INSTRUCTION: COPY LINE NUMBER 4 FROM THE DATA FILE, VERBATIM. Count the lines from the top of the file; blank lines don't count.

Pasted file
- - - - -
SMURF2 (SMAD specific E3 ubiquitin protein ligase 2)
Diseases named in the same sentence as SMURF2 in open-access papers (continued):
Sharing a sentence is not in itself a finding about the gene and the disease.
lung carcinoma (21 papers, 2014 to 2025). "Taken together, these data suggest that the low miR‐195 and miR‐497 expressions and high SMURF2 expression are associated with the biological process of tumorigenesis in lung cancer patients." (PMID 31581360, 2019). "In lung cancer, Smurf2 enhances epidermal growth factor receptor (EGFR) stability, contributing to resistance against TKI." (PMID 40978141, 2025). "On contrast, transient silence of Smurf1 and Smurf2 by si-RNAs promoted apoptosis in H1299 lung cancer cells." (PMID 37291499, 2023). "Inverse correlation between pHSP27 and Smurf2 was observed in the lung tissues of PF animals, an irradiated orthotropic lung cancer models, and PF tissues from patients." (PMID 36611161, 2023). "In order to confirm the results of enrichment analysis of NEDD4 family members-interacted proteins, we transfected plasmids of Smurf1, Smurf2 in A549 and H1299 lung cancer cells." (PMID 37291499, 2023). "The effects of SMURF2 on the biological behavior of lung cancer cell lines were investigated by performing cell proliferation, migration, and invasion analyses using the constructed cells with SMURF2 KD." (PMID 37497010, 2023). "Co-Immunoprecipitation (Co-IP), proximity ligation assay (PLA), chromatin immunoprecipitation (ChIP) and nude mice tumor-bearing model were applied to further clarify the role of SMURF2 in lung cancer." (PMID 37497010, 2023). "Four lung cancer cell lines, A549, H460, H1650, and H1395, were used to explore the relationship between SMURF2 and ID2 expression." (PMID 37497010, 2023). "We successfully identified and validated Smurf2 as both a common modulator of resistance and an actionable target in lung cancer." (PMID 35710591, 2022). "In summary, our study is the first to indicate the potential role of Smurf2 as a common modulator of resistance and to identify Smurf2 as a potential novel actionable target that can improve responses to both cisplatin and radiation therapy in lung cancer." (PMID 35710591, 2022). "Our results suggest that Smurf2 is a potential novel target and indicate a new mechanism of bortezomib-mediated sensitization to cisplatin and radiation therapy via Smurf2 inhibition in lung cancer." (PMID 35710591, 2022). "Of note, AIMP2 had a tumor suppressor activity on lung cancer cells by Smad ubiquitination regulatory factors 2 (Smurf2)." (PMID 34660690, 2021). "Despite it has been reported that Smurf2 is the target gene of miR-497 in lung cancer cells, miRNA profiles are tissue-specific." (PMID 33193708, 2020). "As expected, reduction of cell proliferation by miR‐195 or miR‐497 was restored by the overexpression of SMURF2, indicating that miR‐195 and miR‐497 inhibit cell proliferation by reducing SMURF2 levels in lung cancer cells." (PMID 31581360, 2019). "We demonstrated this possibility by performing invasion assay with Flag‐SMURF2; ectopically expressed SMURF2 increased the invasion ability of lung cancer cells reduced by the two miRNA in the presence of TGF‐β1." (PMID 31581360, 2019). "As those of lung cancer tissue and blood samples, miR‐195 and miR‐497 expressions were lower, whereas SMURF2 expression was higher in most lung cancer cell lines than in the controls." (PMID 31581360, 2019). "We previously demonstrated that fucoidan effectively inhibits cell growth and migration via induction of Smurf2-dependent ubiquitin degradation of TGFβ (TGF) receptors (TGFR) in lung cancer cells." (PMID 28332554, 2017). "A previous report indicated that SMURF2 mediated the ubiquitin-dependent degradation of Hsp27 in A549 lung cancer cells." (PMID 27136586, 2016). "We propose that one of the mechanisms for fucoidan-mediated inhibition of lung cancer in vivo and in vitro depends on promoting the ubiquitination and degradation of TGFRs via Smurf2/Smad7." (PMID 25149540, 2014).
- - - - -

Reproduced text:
lung carcinoma (21 papers, 2014 to 2025). "Taken together, these data suggest that the low miR‐195 and miR‐497 expressions and high SMURF2 expression are associated with the biological process of tumorigenesis in lung cancer patients." (PMID 31581360, 2019). "In lung cancer, Smurf2 enhances epidermal growth factor receptor (EGFR) stability, contributing to resistance against TKI." (PMID 40978141, 2025). "On contrast, transient silence of Smurf1 and Smurf2 by si-RNAs promoted apoptosis in H1299 lung cancer cells." (PMID 37291499, 2023). "Inverse correlation between pHSP27 and Smurf2 was observed in the lung tissues of PF animals, an irradiated orthotropic lung cancer models, and PF tissues from patients." (PMID 36611161, 2023). "In order to confirm the results of enrichment analysis of NEDD4 family members-interacted proteins, we transfected plasmids of Smurf1, Smurf2 in A549 and H1299 lung cancer cells." (PMID 37291499, 2023). "The effects of SMURF2 on the biological behavior of lung cancer cell lines were investigated by performing cell proliferation, migration, and invasion analyses using the constructed cells with SMURF2 KD." (PMID 37497010, 2023). "Co-Immunoprecipitation (Co-IP), proximity ligation assay (PLA), chromatin immunoprecipitation (ChIP) and nude mice tumor-bearing model were applied to further clarify the role of SMURF2 in lung cancer." (PMID 37497010, 2023). "Four lung cancer cell lines, A549, H460, H1650, and H1395, were used to explore the relationship between SMURF2 and ID2 expression." (PMID 37497010, 2023). "We successfully identified and validated Smurf2 as both a common modulator of resistance and an actionable target in lung cancer." (PMID 35710591, 2022). "In summary, our study is the first to indicate the potential role of Smurf2 as a common modulator of resistance and to identify Smurf2 as a potential novel actionable target that can improve responses to both cisplatin and radiation therapy in lung cancer." (PMID 35710591, 2022). "Our results suggest that Smurf2 is a potential novel target and indicate a new mechanism of bortezomib-mediated sensitization to cisplatin and radiation therapy via Smurf2 inhibition in lung cancer." (PMID 35710591, 2022). "Of note, AIMP2 had a tumor suppressor activity on lung cancer cells by Smad ubiquitination regulatory factors 2 (Smurf2)." (PMID 34660690, 2021). "Despite it has been reported that Smurf2 is the target gene of miR-497 in lung cancer cells, miRNA profiles are tissue-specific." (PMID 33193708, 2020). "As expected, reduction of cell proliferation by miR‐195 or miR‐497 was restored by the overexpression of SMURF2, indicating that miR‐195 and miR‐497 inhibit cell proliferation by reducing SMURF2 levels in lung cancer cells." (PMID 31581360, 2019). "We demonstrated this possibility by performing invasion assay with Flag‐SMURF2; ectopically expressed SMURF2 increased the invasion ability of lung cancer cells reduced by the two miRNA in the presence of TGF‐β1." (PMID 31581360, 2019). "As those of lung cancer tissue and blood samples, miR‐195 and miR‐497 expressions were lower, whereas SMURF2 expression was higher in most lung cancer cell lines than in the controls." (PMID 31581360, 2019). "We previously demonstrated that fucoidan effectively inhibits cell growth and migration via induction of Smurf2-dependent ubiquitin degradation of TGFβ (TGF) receptors (TGFR) in lung cancer cells." (PMID 28332554, 2017). "A previous report indicated that SMURF2 mediated the ubiquitin-dependent degradation of Hsp27 in A549 lung cancer cells." (PMID 27136586, 2016). "We propose that one of the mechanisms for fucoidan-mediated inhibition of lung cancer in vivo and in vitro depends on promoting the ubiquitination and degradation of TGFRs via Smurf2/Smad7." (PMID 25149540, 2014).